YGoY

Celebrating Woman Power- Really???

Tomorrow the whole world will celebrate the 100th International Women’s Day. But what exactly are we celebrating? Have we really made the streets and homes safer for women? Do they actually get a fair deal at work? Are they enjoying all the human rights which they are entitled to do? It seems the right time to throw some light on the facts and figures of Gender Equality or shall we say “Inequality”? I do not intend to dampen the spirit of womanhood or the festivities. But the idea is to bring us out of our fantastic Utopic land into reality.

Crime and Gender Inequality
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  • At least one in every three females is a survivor of gender-based violence.
  • Girls in the age group of 13-18 years are the largest contributers in the sex industry. An estimated 500,000 girls under the age of 18 are victims of trafficking every year.
  • Female Genital Mutilation affects about 130 million females globally. Female Genital Mutilation is prevalent above 90% in many countries without any improvement in the situation.
  • In some parts of the world, the preference for boys results in infanticide of girls.

Health and Gender Inequality
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  • About 1,400 women die from pregnancy-related issues every day, 99% in the developing countries.
  • In Sub-Saharan Africa, one in three women is at the risk of dying during child birth.

HIV/AIDS and Gender Inequality

  • 2/3rds of the adults with HIV/AIDS are women.
  • In the Sub-Saharan Africa, females get infected earlier and faster than males.

Violence and Gender Inequality
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  • 15% to 71% women reported sexual or physical violence by a partner or husband in a survey.
  • Many women (24% in Peru, 30% in Bangladesh, 28% in Tanzania) said that the first sexual experience they had was not consensual.
  • 4% to 12% women reported of being physically abused during their pregnancy.
  • About 5,000 women are murdered by the family members in the name of honor killing every year throughout the world.
  • Child marriages and forced marriages which are violation of the basic human rights of females are still practiced in the many Asian countries, Middle East and the sub-Saharan Africa.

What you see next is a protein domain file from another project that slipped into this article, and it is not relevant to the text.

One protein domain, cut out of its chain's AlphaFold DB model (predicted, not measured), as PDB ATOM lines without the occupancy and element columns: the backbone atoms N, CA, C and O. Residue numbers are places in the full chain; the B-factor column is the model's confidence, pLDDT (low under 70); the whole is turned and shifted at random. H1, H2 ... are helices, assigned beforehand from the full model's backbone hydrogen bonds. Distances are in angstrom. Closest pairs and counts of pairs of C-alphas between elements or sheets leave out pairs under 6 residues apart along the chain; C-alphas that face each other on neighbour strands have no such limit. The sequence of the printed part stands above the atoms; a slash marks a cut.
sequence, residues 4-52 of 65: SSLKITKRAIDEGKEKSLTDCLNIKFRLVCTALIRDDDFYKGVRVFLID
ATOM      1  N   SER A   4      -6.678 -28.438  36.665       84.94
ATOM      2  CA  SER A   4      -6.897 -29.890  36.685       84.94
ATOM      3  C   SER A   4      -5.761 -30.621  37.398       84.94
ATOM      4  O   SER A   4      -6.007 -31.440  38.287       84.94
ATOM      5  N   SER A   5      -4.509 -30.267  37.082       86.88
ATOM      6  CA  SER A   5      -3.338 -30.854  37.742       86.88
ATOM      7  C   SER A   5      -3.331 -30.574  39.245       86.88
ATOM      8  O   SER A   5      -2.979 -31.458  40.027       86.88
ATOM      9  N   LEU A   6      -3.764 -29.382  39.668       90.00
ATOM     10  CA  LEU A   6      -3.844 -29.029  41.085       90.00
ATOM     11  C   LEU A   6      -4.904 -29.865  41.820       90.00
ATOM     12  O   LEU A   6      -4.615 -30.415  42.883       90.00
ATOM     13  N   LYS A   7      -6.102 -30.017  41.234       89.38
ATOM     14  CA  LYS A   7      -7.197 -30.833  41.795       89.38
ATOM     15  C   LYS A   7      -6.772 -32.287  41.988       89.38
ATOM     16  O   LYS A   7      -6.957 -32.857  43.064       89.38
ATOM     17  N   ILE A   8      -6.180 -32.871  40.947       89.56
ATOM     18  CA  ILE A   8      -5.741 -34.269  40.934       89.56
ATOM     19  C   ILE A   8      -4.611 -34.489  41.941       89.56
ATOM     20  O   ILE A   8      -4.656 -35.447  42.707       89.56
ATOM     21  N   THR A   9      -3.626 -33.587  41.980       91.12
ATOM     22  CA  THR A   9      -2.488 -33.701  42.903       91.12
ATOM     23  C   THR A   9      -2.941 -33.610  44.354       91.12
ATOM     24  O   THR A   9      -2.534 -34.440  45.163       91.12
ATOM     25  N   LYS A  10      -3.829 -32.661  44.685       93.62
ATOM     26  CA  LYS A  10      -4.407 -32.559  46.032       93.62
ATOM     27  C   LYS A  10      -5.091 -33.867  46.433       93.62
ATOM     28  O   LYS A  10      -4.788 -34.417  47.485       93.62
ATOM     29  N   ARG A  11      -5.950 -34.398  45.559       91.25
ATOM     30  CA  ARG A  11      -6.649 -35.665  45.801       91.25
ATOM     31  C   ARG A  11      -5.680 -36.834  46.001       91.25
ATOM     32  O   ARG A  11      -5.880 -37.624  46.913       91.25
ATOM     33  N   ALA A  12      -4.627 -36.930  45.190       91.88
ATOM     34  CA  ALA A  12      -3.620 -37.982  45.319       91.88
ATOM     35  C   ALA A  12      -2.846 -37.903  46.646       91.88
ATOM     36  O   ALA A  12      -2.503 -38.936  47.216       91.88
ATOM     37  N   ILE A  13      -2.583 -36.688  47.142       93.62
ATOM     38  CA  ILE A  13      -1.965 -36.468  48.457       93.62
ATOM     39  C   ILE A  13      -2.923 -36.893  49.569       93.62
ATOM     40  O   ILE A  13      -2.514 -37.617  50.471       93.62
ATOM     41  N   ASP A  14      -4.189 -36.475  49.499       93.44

• One in five women reported that they were sexually abused as children, worldwide.

Employment and Gender Inequality
Power struggle

  • 60% of the 550 million working poor population in the world are women.
  • Women are paid less than men for the same kind of work.
  • In some countries, women have to face legal restrictions and other prohibitions in doing certain kind of work.

Education and Gender Inequality

  • Two thirds of 110 million children in the world who are not in school are females.
  • Two thirds of 857 million illiterate adults are women.

YesWeCan
Quite an eye-opener, I would say!!! And this is just the tip of the iceberg. This gender discrimination is as much rampant in the greener pastures of the developed nations as it is in the dry lands of the developing and the underdeveloped nations. Why else would a country which stands by the idea that “all men (women) are created equal” not have a single female President in its more than 200 years of glorious existence? Well, this is the time to look back in retrospection and find out where we have gone wrong. Make strategies to eradicate any kind of inequality and more importantly, implement them. We surely do not wish to wait another 100 years for a minuscule change. With a little bit of cooperation from the “stronger sex” it is possible, isn’t it? I can already hear all the nations of the world shouting in unison, “Yes, We Can”!!!

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